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Ryder Cup isn't over yet warns Europe's skipper Paul McGinley

Can the American pull off a record-equalling comeback? Because they need to.

Paul McGinley with Sam Torrance during Saturday's play.
Paul McGinley with Sam Torrance during Saturday's play.
Image: PA Wire/Press Association Images

NO COMPLACENCY, KEEP the momentum going and just get the job done. That was the order of the day from Europe skipper Paul McGinley after watching his team go 10-6 clear of the United States in the Ryder Cup on Saturday.

The unprecedented 7-1 scoreline in the two foursomes sessions means that it would take a record-equalling comeback from the Americans if they are to regain the Cup for the first time since 2008.

But a comeback from 10-6 down has been achieved twice before — and both occasions are still fresh in the mind.

The Americans did it on home turf in 1999 at Brookline, and the Europeans did it two years ago at Medinah outside Chicago — on both occasions the final score was 14 1/2 to 13 1/2.

“Four-point lead going into the last round is great. But obviously the big word is complacency. The big word is not conceding momentum — there are two words,” McGinley said.

“And just being on it tomorrow, that’s the most important thing. This job is far from finished. We’re in great position, but we’ve got a lot of work to do tomorrow.”

McGinley’s words were echoed by his players, seven of whom were in the team that reeled in the Americans two years ago.

World number one Rory McIlroy, for one, said that it would be wrong to underestimate the resolve of a US team that contains six winners of major titles and such an experienced captain as eight-time major winner Tom Watson.

“We have a lot of momentum on our side. But at the same time, we just need to cast our minds back to two years ago when we were in a similar position to the US team,” he said.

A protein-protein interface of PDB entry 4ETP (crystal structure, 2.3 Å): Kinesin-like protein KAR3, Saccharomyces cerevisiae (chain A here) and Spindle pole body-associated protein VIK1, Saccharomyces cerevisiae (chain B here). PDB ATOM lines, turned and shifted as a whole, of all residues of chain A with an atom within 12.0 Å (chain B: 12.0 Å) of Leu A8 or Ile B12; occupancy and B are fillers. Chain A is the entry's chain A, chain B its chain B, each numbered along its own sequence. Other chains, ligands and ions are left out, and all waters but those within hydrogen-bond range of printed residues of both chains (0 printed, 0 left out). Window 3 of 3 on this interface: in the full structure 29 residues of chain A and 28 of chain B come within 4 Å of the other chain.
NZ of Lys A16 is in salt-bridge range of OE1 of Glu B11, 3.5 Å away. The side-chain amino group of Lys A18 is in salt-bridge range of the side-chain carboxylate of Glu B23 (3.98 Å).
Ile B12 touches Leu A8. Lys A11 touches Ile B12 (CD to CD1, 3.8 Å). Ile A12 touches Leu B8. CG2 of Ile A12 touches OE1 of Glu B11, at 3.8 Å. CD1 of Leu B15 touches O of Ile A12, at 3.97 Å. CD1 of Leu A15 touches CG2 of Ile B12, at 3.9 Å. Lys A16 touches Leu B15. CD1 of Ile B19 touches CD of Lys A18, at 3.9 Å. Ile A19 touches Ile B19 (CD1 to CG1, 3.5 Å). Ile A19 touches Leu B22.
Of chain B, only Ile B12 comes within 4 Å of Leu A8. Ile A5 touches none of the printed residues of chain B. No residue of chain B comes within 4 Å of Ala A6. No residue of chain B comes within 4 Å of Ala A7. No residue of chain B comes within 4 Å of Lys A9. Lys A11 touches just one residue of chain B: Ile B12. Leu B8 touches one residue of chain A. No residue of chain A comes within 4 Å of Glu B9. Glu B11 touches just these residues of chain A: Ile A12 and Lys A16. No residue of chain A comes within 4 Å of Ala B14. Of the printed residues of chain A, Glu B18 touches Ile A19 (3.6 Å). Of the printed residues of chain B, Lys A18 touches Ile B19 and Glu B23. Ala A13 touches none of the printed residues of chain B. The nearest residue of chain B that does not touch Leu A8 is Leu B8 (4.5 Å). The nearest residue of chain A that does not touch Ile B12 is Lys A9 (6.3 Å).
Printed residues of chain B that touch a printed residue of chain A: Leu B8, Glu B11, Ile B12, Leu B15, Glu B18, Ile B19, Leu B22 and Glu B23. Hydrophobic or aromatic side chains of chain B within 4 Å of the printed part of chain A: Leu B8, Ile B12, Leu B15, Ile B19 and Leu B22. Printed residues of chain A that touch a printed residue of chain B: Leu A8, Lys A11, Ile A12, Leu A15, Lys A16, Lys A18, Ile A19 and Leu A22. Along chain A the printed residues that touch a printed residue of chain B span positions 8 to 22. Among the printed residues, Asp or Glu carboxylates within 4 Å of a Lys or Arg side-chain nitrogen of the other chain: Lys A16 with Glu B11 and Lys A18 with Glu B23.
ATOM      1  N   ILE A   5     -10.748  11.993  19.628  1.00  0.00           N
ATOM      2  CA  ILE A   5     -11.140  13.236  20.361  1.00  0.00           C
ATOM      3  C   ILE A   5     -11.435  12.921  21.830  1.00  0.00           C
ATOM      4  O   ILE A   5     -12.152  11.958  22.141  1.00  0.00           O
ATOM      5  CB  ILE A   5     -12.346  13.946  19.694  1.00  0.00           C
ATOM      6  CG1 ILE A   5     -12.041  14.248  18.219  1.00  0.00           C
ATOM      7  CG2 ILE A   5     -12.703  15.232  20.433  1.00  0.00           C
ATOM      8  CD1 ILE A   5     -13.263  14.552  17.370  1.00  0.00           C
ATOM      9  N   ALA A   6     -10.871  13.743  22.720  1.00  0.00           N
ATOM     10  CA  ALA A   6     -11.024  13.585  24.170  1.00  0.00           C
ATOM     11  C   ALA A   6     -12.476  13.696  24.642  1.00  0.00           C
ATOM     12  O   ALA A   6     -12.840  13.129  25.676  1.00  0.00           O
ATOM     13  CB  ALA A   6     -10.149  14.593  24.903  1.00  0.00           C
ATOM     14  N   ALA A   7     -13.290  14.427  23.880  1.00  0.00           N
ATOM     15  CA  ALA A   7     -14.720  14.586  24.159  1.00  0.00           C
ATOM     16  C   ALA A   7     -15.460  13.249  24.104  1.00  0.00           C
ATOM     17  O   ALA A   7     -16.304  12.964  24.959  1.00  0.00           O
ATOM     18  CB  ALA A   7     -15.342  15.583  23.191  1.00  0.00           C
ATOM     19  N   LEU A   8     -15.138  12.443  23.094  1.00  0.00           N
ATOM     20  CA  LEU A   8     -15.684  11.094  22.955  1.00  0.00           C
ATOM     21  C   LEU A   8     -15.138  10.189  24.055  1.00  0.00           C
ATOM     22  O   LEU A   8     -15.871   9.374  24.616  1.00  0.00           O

“There can’t be any complacency on our side. It’s going to be a tough battle. We know the US team are going to come out strong and we need to focus and get the job done and try and win the session tomorrow.”

- Crucial Rose putt -

There were more comparisons with what happened at Medinah coming from Graeme McDowell, who said that the halve-saving six-footer from Justin Rose in the last of the foursomes to finish could prove to be crucial.

Apart from making the US task all the more difficult, it gave a final flourish to the European day, whilst two years ago at Medinah it was Ian Poulter’s five closing birdies to win the closing fourballs that boosted European morale.

“That’s what happened to us at Medinah two years ago when Rory and Mr. Ryder Cup there (Poulter) did their thing coming down the stretch when Poults birdied the last five,” he said.

“Despite the fact that we were in a hole, it elevated the whole team.

“We took some momentum and some kind of level of belief into the locker room and it kind of filtered through all 12 players, and there was a level of belief that was in the room that was not there the evening before, even though we were in much worse shape going into Sunday than we were going into Saturday.

“That’s why that putt for Justin was so huge, because it gave them nothing to take away this evening.

“But we’re under no illusions, they’ll come out all guns blazing tomorrow morning, like they did this morning.”

As holders, Europe will retain the Ryder Cup if they reach 14 points. The Americans need to get 14 1/2 points to regain it

- © AFP, 2014

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